Ten things you need to know about... leasehold and freehold propertiesPaula Hawkins
How to buy the freehold to your flat or extend your lease ¦ Property Guides on Times Online
1. The laws governing property ownership in England and Wales date back to the Middle Ages, and as a result, throw up some peculiar anachronisms such as the leasehold system.
2. Most flats in England and Wales are purchased on a leasehold basis. This means that you do not own the property outright; instead you purchase the right to live there for a specified period, typically for 99 to 125 years, although some leases run for 999 years.
3. Once a lease has expired, ownership of the property reverts to the freeholder, but the tenant is permitted to stay in the property, paying a market rent.
4. There are more than two million leaseholders in England and Wales.
5. One of the major disadvantages of owning a leasehold property is that leases run down: under normal circumstances it is difficult to get a mortgage for a property that has fewer than 50 years to run on its lease. It is possible to purchase leasehold extensions, however, or in some cases to purchase a share of the freehold.
6. Short lease properties are common in the most expensive parts of central London, where you can get discounts of as much as 50 per cent on the purchase price of a flat if it has fewer than 40 years to run on its lease.
7. Most houses are purchased on a freehold basis, which means that you own them outright, although leasehold houses are common in some areas of the country. If you own the freehold, you are fully responsible for the maintenance of the property.
8. Since 2004, there has been a third form of property ownership, known as commonhold, which applies to new developments of flats. Under commonhold, each flat owner has a freehold stake in the building.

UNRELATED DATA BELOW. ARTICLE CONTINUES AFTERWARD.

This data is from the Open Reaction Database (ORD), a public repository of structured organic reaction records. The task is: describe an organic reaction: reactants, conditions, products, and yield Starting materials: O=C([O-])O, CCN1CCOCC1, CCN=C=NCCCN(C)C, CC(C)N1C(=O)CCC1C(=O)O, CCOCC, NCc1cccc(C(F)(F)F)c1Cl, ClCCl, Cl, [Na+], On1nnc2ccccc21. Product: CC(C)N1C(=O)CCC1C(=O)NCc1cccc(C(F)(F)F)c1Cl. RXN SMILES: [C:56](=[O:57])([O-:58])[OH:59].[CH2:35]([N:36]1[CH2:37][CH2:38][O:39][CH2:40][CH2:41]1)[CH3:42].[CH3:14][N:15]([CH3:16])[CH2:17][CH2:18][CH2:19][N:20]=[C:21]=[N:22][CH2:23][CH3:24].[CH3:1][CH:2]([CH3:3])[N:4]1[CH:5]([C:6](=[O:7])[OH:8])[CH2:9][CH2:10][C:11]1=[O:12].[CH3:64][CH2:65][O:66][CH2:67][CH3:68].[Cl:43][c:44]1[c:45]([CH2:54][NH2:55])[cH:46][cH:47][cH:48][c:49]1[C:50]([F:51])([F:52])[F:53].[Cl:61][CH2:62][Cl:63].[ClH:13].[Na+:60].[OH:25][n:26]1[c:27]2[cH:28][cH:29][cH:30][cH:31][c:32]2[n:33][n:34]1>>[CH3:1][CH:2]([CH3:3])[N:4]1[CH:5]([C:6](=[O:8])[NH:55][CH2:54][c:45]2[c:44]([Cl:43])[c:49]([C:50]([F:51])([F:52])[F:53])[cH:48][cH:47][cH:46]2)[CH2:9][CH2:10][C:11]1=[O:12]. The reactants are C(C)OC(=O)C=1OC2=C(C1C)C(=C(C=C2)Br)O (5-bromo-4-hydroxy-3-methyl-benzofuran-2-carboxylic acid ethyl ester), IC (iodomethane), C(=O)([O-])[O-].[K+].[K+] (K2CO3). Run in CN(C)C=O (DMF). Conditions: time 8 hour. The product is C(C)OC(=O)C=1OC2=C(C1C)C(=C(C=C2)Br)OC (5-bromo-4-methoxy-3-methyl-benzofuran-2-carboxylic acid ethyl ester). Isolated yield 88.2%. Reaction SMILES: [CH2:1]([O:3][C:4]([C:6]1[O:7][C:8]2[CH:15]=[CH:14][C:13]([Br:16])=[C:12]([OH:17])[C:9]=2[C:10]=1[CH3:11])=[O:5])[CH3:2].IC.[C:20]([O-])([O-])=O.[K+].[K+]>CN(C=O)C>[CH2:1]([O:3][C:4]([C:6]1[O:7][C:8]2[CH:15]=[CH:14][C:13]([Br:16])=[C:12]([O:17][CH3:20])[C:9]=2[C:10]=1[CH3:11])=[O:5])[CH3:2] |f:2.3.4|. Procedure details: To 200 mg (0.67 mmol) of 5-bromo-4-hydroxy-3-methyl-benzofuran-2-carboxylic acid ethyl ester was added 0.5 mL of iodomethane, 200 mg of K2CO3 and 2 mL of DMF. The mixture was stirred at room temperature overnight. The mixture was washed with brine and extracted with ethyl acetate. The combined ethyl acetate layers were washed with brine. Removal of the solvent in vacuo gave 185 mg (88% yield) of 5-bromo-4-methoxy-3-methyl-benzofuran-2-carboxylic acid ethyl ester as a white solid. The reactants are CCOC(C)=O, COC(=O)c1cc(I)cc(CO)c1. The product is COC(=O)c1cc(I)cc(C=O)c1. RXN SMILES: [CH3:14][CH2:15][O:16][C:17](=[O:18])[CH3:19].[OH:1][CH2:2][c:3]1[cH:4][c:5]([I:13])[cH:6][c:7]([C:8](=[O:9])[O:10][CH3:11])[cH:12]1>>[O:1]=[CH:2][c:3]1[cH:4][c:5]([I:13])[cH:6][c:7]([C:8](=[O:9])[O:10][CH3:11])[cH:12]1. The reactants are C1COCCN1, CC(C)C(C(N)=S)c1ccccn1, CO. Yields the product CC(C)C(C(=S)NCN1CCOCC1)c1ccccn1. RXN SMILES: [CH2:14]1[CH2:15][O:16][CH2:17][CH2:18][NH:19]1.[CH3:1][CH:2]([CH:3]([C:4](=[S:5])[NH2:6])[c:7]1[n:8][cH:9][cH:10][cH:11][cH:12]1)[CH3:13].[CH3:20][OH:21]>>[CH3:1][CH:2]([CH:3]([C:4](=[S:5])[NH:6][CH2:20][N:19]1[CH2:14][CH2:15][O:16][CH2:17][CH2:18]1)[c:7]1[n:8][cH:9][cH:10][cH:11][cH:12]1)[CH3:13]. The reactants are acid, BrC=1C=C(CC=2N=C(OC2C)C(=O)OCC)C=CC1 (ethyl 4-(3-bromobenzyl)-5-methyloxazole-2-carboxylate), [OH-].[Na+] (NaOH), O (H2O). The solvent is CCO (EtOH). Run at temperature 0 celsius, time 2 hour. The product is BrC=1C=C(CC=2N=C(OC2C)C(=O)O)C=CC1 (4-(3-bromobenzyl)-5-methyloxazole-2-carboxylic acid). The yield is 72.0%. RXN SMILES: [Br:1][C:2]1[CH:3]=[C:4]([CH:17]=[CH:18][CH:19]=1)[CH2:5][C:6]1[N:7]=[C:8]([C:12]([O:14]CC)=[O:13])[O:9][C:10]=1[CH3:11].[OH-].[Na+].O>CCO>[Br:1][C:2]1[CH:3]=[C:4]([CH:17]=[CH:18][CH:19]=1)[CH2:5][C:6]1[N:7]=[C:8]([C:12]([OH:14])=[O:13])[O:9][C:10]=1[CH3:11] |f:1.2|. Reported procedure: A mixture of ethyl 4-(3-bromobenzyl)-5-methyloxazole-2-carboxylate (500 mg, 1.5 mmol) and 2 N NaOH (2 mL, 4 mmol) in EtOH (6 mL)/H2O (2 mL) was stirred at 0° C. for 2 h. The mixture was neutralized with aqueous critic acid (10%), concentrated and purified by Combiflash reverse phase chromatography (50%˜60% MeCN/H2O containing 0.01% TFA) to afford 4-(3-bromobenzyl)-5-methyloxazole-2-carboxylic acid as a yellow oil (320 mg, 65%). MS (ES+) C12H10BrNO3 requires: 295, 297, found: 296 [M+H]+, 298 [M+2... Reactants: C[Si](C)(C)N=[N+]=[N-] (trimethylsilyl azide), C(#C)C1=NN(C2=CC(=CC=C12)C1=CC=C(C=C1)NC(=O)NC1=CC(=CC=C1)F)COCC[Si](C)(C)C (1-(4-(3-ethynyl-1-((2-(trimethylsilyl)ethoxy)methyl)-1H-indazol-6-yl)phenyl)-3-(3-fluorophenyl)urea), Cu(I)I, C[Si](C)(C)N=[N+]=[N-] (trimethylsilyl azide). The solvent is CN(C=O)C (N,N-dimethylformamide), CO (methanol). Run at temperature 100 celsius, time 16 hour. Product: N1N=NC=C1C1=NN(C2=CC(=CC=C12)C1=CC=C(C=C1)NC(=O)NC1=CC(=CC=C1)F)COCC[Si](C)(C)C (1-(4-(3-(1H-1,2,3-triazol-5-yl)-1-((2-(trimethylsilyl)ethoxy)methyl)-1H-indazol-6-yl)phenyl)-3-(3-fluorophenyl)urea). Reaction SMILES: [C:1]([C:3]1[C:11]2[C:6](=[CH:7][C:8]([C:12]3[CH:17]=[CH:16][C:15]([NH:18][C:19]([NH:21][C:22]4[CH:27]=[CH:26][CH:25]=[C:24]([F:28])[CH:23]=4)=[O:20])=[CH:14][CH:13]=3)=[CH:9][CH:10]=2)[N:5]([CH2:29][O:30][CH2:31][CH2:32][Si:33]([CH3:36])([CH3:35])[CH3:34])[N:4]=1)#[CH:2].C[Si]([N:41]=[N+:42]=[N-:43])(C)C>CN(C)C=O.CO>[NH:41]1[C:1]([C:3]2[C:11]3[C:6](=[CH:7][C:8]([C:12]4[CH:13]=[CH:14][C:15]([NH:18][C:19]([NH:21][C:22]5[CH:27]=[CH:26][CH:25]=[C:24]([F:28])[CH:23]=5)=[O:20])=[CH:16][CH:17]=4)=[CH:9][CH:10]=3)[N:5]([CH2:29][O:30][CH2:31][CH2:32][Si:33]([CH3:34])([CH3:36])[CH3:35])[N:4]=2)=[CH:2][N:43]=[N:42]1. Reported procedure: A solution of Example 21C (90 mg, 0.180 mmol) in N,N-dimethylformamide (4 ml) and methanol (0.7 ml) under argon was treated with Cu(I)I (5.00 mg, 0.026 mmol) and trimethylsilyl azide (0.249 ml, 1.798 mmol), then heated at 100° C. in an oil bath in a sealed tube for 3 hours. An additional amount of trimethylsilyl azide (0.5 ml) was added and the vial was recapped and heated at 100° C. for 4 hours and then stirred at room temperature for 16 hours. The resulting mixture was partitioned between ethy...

9. Leaseholders are required to pay ground rent (which is usually nominal), as well as service charges (which are not). These are payable to the freeholder or to an intermediary, known as a managing agent, who looks after the property on the freeholder’s behalf. Service charges include the costs of maintenance, repairs and buildings insurance, and may also include things like lifts, lighting, cleaning and gardening.
10. At present, the landlord is under no legal obligation to issue tenants with itemised service charge statements; however, this is due to change this year when new proposals designed to increase transparency over how landlords spend leaseholders’ cash come into force.
Absent landlord: defined as a landlord who cannot be contacted. If you have an absentee landlord, you can take legal action to acquire the right to manage your property.
Marriage value: this represents the increase in the value of a flat following the purchase of share of freehold or of an extension to the lease.
Peppercorn rent: this is a basic nominal rent which the freeholder charges the leaseholder
Right to Manage: the right of the leaseholders to take over the management of their property from the freeholder or managing agent.
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